At 11-12 on the season, the Minnesota Timberwolves are right in the thick of the playoff race out West. So far, D'Angelo Russell, Karl-Anthony Towns, and young stud Anthony Edwards have proven to be a talented core, and fans have real optimism about the future.
But if the Timberwolves really want to become a threat, they're going to need more fire-power.
On his podcast, Jon Krawczynski suggested one name the front office may be looking at ahead of the new year.
"A big man is definitely needed and the Timberwolves know it," said Krawczynski. "The one thing about this front office and this coaching staff is right now is even though they might performing above expectations to what fans would expect, to what the league would expect. They know that they have a lot to work on,they know that the roster isn't perfect, they know that they need a lot help. So its not like they are sitting this out and saying "We're fine, we're gonna go for it."
"So they are combing the league, they are looking for options out there. DeMarcus Cousins was a name that came up, he went to the Bucks. I don't think the Wolves were ever really interested, they think he's past his prime and wouldn't be as much of a help. I think you're going to hear names like Myles Turner from Indiana come up regularly going into December and into January. I think once we get to 1st of January that's when teams really kind of have a true idea are they in this or are they not, what do they need,what don't they."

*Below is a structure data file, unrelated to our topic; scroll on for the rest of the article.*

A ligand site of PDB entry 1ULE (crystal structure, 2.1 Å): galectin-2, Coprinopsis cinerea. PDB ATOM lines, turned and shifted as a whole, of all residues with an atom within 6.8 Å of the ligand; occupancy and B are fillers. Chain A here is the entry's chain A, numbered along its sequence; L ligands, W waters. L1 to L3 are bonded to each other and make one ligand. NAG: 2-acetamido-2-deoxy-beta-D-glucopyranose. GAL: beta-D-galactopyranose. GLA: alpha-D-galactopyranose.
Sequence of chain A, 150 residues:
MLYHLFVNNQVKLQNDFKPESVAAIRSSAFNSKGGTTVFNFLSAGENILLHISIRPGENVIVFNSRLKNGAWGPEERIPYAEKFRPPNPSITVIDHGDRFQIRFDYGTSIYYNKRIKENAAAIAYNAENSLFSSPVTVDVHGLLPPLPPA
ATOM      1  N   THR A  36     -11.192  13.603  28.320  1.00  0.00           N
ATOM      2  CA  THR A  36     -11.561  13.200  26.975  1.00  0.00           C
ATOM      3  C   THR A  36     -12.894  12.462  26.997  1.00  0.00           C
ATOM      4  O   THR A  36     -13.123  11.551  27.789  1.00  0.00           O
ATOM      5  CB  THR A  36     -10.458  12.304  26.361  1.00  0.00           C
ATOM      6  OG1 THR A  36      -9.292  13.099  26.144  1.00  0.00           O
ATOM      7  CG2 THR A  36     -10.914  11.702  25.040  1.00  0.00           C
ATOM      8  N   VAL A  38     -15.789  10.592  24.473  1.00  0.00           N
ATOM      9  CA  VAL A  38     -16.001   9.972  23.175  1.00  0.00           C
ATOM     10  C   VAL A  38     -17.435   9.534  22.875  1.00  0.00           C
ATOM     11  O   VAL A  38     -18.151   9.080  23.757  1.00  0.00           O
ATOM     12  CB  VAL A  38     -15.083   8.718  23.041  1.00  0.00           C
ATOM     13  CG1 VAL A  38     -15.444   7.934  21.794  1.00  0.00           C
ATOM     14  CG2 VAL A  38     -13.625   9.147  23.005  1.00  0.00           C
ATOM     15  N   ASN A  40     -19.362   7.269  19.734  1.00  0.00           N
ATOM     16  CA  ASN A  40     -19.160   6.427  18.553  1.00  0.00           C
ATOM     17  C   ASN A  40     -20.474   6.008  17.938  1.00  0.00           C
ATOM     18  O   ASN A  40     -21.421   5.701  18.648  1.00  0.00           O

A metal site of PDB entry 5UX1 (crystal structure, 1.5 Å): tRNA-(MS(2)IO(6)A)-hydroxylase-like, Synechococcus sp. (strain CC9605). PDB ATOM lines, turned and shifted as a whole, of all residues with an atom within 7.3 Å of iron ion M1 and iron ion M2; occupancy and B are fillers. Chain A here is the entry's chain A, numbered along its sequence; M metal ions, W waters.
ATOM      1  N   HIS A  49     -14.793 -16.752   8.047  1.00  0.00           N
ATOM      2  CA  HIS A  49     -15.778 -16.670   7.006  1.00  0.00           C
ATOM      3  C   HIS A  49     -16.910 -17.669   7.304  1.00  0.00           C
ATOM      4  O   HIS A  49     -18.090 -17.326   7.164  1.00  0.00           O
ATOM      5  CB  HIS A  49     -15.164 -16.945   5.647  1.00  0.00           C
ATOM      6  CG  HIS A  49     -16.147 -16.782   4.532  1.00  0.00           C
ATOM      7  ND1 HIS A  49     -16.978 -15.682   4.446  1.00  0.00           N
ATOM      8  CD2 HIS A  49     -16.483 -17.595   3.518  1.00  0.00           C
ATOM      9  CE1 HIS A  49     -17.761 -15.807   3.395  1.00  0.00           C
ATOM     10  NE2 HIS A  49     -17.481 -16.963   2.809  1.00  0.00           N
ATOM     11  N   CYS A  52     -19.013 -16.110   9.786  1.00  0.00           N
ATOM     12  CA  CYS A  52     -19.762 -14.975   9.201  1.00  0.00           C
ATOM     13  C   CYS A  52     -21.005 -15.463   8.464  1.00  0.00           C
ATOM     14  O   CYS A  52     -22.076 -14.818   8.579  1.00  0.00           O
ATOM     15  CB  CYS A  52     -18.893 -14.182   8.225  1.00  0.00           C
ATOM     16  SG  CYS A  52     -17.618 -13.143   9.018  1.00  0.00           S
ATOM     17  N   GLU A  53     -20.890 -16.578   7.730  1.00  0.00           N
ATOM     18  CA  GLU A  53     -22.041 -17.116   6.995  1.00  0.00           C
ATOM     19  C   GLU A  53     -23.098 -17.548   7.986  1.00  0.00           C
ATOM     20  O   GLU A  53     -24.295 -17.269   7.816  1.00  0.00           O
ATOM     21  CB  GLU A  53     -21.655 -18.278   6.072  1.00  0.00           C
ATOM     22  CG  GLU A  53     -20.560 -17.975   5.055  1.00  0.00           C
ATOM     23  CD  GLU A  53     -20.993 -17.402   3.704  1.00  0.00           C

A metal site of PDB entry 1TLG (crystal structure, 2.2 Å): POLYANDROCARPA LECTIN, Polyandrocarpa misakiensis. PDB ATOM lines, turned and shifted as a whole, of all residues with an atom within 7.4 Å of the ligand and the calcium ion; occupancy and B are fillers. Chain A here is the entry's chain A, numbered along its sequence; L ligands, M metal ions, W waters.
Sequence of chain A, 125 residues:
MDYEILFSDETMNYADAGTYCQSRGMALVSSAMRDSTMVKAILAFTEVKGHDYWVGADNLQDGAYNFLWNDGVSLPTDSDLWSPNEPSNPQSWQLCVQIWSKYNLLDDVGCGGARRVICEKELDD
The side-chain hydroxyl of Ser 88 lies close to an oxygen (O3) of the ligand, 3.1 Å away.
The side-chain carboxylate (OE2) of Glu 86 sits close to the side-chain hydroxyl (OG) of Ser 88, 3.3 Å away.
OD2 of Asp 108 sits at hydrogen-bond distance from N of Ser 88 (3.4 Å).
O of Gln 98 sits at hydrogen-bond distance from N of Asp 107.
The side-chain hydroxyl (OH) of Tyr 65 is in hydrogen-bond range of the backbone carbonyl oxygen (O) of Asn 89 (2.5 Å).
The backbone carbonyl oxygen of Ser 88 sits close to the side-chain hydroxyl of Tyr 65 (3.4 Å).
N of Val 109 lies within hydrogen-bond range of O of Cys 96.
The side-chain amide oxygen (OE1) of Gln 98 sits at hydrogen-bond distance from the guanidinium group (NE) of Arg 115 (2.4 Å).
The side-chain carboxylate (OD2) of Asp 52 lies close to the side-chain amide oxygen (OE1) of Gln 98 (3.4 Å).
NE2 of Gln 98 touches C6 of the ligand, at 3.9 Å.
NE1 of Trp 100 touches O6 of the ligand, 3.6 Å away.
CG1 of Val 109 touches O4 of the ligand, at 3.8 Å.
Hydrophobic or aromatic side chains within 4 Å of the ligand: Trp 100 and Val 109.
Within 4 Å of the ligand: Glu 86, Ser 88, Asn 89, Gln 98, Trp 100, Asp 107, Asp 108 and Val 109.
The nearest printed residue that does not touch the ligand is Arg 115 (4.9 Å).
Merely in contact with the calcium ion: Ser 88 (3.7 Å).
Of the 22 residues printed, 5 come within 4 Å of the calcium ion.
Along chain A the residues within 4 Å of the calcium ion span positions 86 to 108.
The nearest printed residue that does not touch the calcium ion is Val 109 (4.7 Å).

Turner, 25, was picked 11th by the Pacers in the 2015 Draft. He has yet to blossom into a star, but his play on both ends of the floor has made a noticeable impact on the team.
The hope is that by plugging Turner in the frontcourt with Towns, the Wolves would benefit from his size and skillset around the rim.
Despite many doubts about how Turner would work with Towns, it seems the Timberwolves are seriously considering making. amove to bring him on.
The 6-year veteran is averaging 12.9 points, 7.5 rebounds, and 2.8 blocks per game on 52% shooting. He's owed $36 million over the next two seasons.